introspection

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in·tro·spec·tion

 (ĭn′trə-spĕk′shən)
n.
Contemplation of one's own thoughts, feelings, and sensations; self-examination.

in′tro·spec′tion·al adj.

introspection

(ˌɪntrəˈspɛkʃən)
n
the examination of one's own thoughts, impressions, and feelings, esp for long periods
[C17: from Latin intrōspicere to look within, from intro- + specere to look]
ˌintroˈspectional, ˌintroˈspective adj
ˌintroˈspectionist n
ˌintroˈspectively adv
ˌintroˈspectiveness n

in•tro•spec•tion

(ˌɪn trəˈspɛk ʃən)

n.
1. observation or examination of one's own mental and emotional state, mental processes, etc.
2. the tendency or disposition to do this.
[1670–80; derivative, on the model of inspection, from Latin intrōspicere to look into]
in`tro•spec′tion•al, adj.
in`tro•spec′tion•ist, n., adj.
ThesaurusAntonymsRelated WordsSynonymsLegend:
Noun1.introspection - the contemplation of your own thoughts and desires and conductintrospection - the contemplation of your own thoughts and desires and conduct
musing, reflection, rumination, thoughtfulness, contemplation, reflexion - a calm, lengthy, intent consideration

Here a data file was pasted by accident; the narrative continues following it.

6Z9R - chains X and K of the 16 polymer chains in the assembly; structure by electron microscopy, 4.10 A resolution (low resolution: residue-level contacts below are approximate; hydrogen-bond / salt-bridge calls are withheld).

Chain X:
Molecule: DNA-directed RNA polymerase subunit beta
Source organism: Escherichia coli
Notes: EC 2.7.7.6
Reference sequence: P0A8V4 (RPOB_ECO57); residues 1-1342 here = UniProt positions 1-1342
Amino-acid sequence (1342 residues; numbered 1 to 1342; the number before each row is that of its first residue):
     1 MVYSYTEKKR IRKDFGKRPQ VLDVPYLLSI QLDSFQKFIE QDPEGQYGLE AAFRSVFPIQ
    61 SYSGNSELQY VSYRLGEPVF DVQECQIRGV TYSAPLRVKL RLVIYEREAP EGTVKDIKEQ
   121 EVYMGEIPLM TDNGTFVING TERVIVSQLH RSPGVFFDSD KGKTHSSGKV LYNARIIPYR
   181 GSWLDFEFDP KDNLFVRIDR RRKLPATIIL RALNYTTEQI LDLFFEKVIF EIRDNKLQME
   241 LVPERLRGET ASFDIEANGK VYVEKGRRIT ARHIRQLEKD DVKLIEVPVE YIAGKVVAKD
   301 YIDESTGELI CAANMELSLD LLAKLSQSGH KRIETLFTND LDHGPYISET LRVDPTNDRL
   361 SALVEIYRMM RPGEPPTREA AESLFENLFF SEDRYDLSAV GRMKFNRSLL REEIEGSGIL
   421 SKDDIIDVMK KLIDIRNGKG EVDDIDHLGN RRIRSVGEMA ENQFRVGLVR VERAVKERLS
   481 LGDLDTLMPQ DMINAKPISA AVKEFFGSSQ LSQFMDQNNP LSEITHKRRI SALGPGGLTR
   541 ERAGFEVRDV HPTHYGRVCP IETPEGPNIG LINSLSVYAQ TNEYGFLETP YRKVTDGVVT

self-analysis, soul-searching - a penetrating examination of your own beliefs and motives
examen, examination - a detailed inspection of your conscience (as done daily by Jesuits)

introspection

noun self-examination, brooding, self-analysis, navel-gazing (slang), introversion, heart-searching He had always had his moments of quiet introspection.
Translations
introspekce
introspekcijasamoopažanje

introspection

[ˌɪntrəʊˈspekʃən] Nintrospección f

introspection

[ˌɪntrəˈspɛkʃən] nintrospection f

introspection

nSelbstbeobachtung f, → Introspektion f (geh)

introspection

[ˌɪntrəʊˈspɛkʃn] nintrospezione f

in·tro·spec·tion

n. introspección, análisis propio o de sí mismo-a.

introspection

n introspección f
References in classic literature ?
In reality, they are as unmethodical as possible; they possess none of the special features by which we distinguish the introspections of experimental psychology from the casual introspections of everyday life.
discussing the effect of repeated similar stimuli in producing and modifying our images, he says: "We choose a case of mnemic excitement whose existence we can perceive for ourselves by introspection, and seek to ekphore the bodily picture of our nearest relation in his absence, and have thus a pure mnemic excitement before us.
So far as I can judge by introspection, this does occur in practice.